Know that this can cause damage to the handbrake system.
For instance, because of the sudden tension and pressure, the calipers or brake cylinders can get damaged and even start to leak.
This goes double if you don’t use the handbrake a lot.
So, when engaging the handbrake best use medium force.
If you can hear every distinctive click of the mechanism when pulling the handbrake, then you’re doing it right.
2. WHEN RELEASING, PULL THE HANDBRAKE UP A BIT
When the handbrake is pulled, it’s under tension. This sometimes causes the release button to get stuck making it very hard to release the handbrake.
If this happens, don’t use excessive force.
Instead, slightly pull the handbrake up and then press the button.
This way the mechanism is relieved of tension and the handbrake is easily released.
3. ALWAYS PUSH THE HANDBRAKE TO THE END
When releasing the handbrake, always make sure to lower it to the end.
The best way to be sure that you did this is to listen when releasing.
When you hear the characteristic thump sound when the handle reaches the end guard, you’ve done it properly.
Otherwise, if you leave the handbrake partially engaged, it can damage the brake system not to mention heavily increase the fuel consumption because you’re driving while the brakes are engaged.
4. PAY ATTENTION TO THE WARNING LIGHT ON THE DASHBOARD
In relation to the previous tip for how to use the handbrake on a car, always pay attention to the dashboard warning light.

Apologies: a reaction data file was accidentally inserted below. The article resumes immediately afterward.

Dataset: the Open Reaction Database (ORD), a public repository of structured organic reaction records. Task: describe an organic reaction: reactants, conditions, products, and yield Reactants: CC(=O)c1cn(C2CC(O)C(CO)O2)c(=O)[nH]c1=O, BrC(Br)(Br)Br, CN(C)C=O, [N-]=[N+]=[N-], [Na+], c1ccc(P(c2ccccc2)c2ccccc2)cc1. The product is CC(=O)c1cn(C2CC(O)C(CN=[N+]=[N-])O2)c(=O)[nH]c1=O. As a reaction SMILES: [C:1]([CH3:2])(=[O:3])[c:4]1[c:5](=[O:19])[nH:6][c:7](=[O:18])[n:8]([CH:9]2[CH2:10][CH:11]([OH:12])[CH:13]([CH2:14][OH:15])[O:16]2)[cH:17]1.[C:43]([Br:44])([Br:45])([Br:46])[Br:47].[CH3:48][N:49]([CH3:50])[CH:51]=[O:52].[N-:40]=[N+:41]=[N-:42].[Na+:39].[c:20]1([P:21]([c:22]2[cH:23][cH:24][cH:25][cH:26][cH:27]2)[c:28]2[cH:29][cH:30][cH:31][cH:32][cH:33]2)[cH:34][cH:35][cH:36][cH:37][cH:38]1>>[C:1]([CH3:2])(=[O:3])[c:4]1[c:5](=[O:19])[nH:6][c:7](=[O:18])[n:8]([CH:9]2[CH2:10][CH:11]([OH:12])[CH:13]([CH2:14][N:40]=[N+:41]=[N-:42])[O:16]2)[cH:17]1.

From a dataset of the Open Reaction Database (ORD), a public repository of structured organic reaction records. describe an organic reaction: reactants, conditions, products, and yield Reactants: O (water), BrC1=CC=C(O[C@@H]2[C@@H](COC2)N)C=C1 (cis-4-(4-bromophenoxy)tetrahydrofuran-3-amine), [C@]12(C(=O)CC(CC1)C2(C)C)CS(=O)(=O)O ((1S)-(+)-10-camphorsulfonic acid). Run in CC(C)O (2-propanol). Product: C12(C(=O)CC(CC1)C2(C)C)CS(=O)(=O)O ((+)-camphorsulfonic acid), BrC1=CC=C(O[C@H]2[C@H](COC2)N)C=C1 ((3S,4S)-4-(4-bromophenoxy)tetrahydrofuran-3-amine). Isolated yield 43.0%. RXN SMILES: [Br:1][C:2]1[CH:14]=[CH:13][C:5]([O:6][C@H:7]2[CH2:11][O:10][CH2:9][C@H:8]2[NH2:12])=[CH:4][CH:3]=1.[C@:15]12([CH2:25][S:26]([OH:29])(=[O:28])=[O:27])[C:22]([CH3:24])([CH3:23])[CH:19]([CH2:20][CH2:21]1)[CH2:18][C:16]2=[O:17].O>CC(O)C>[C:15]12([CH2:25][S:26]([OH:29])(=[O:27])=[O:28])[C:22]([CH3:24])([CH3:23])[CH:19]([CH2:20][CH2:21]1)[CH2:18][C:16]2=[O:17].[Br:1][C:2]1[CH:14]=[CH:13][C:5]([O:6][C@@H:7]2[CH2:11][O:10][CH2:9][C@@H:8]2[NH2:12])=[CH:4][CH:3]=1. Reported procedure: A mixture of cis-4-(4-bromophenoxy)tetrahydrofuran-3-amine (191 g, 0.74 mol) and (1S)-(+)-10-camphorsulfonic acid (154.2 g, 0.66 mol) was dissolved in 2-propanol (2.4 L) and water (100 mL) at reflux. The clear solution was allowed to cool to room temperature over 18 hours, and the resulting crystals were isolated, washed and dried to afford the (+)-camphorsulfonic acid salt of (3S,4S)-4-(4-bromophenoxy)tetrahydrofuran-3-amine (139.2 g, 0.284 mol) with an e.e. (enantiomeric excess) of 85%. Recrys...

It lights up when the handbrake is engaged and its main purpose is to warn you that you’ve forgotten to lower the handbrake.
Make a habit of taking a look at the dash before you start to drive, just in case. It may well save your brakes.
5. WATCH HOW YOU USE THE HANDBRAKE DURING THE WINTER SEASON AND IN THE SNOW
If you drive in countries where there is lots of snow and very low temperatures, then you should know this.
Because of the temperature difference between the cold temperature outside and the heat caused by the friction of the brakes, a water condensate forms between the brake discs or brake shoes and the drum or disc.
When left engaged, the condensate freezes leaving the brakes seriously jammed to the point that the car can’t be moved.
In winter conditions it’s best to avoid pulling the handbrake altogether.
But if you have to, try pulling it after the brakes have cooled off a bit.
6. USE THE HANDBRAKE OCCASIONALLY
Lots of drivers, especially in places where there are no hills, use the handbrake rarely.
This is mainly because putting the car in park or in first gear keeps it in place.
But know that not using the handbrake causes the whole system to get stuck over time and eventually cease to work.
So, even if you don’t tend to use the handbrake often, pull it at least a couple of times every month in order to keep the system functional.
7. DON’T USE THE HANDBRAKE IF THE CAR IS IN STORAGE
If you plan on keeping the car in storage for some time, then don’t pull the handbrake.